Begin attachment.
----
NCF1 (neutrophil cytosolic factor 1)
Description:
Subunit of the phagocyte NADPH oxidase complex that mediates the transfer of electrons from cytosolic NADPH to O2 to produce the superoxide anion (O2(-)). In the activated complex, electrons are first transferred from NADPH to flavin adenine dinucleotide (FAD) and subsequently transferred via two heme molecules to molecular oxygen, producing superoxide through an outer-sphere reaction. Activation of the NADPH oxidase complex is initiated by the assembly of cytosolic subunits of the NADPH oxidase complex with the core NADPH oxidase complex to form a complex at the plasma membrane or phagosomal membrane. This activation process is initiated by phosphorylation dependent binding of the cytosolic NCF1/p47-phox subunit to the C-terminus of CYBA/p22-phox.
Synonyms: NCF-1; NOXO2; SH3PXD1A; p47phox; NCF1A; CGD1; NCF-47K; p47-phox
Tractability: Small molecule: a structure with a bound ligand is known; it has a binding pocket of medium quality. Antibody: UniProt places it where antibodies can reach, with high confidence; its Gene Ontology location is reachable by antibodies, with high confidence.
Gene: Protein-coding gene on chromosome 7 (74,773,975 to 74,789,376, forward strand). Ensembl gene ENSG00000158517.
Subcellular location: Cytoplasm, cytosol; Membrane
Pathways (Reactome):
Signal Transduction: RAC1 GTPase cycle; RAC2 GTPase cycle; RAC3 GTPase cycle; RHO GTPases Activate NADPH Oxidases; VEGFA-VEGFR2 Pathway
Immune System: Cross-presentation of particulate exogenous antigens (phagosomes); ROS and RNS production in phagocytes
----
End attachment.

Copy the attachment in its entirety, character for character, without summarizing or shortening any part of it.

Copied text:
NCF1 (neutrophil cytosolic factor 1)
Description:
Subunit of the phagocyte NADPH oxidase complex that mediates the transfer of electrons from cytosolic NADPH to O2 to produce the superoxide anion (O2(-)). In the activated complex, electrons are first transferred from NADPH to flavin adenine dinucleotide (FAD) and subsequently transferred via two heme molecules to molecular oxygen, producing superoxide through an outer-sphere reaction. Activation of the NADPH oxidase complex is initiated by the assembly of cytosolic subunits of the NADPH oxidase complex with the core NADPH oxidase complex to form a complex at the plasma membrane or phagosomal membrane. This activation process is initiated by phosphorylation dependent binding of the cytosolic NCF1/p47-phox subunit to the C-terminus of CYBA/p22-phox.
Synonyms: NCF-1; NOXO2; SH3PXD1A; p47phox; NCF1A; CGD1; NCF-47K; p47-phox
Tractability: Small molecule: a structure with a bound ligand is known; it has a binding pocket of medium quality. Antibody: UniProt places it where antibodies can reach, with high confidence; its Gene Ontology location is reachable by antibodies, with high confidence.
Gene: Protein-coding gene on chromosome 7 (74,773,975 to 74,789,376, forward strand). Ensembl gene ENSG00000158517.
Subcellular location: Cytoplasm, cytosol; Membrane
Pathways (Reactome):
Signal Transduction: RAC1 GTPase cycle; RAC2 GTPase cycle; RAC3 GTPase cycle; RHO GTPases Activate NADPH Oxidases; VEGFA-VEGFR2 Pathway
Immune System: Cross-presentation of particulate exogenous antigens (phagosomes); ROS and RNS production in phagocytes